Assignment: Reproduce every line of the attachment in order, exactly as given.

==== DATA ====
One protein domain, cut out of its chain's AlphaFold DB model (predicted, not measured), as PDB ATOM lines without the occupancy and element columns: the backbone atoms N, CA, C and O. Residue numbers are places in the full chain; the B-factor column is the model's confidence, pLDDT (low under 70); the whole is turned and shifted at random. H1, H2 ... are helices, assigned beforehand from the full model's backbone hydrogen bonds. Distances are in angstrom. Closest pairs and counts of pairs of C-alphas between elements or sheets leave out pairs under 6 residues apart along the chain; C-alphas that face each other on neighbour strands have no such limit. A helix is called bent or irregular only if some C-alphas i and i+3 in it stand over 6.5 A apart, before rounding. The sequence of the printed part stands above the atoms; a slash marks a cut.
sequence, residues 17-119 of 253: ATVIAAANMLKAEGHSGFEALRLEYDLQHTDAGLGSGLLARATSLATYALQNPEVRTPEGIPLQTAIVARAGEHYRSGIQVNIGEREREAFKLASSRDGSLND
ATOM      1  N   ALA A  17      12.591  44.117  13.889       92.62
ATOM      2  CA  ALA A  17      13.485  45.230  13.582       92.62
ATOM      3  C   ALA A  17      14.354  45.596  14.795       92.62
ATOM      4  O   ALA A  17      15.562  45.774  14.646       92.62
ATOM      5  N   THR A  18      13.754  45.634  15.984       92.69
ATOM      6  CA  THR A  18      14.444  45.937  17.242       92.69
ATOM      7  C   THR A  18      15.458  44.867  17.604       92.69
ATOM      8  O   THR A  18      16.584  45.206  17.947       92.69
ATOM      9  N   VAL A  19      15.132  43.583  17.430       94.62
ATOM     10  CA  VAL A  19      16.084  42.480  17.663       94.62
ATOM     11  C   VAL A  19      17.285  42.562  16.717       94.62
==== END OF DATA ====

One protein domain, cut out of its chain's AlphaFold DB model (predicted, not measured), as PDB ATOM lines without the occupancy and element columns: the backbone atoms N, CA, C and O. Residue numbers are places in the full chain; the B-factor column is the model's confidence, pLDDT (low under 70); the whole is turned and shifted at random. H1, H2 ... are helices, assigned beforehand from the full model's backbone hydrogen bonds. Distances are in angstrom. Closest pairs and counts of pairs of C-alphas between elements or sheets leave out pairs under 6 residues apart along the chain; C-alphas that face each other on neighbour strands have no such limit. A helix is called bent or irregular only if some C-alphas i and i+3 in it stand over 6.5 A apart, before rounding. The sequence of the printed part stands above the atoms; a slash marks a cut.
sequence, residues 17-119 of 253: ATVIAAANMLKAEGHSGFEALRLEYDLQHTDAGLGSGLLARATSLATYALQNPEVRTPEGIPLQTAIVARAGEHYRSGIQVNIGEREREAFKLASSRDGSLND
ATOM      1  N   ALA A  17      12.591  44.117  13.889       92.62
ATOM      2  CA  ALA A  17      13.485  45.230  13.582       92.62
ATOM      3  C   ALA A  17      14.354  45.596  14.795       92.62
ATOM      4  O   ALA A  17      15.562  45.774  14.646       92.62
ATOM      5  N   THR A  18      13.754  45.634  15.984       92.69
ATOM      6  CA  THR A  18      14.444  45.937  17.242       92.69
ATOM      7  C   THR A  18      15.458  44.867  17.604       92.69
ATOM      8  O   THR A  18      16.584  45.206  17.947       92.69
ATOM      9  N   VAL A  19      15.132  43.583  17.430       94.62
ATOM     10  CA  VAL A  19      16.084  42.480  17.663       94.62
ATOM     11  C   VAL A  19      17.285  42.562  16.717       94.62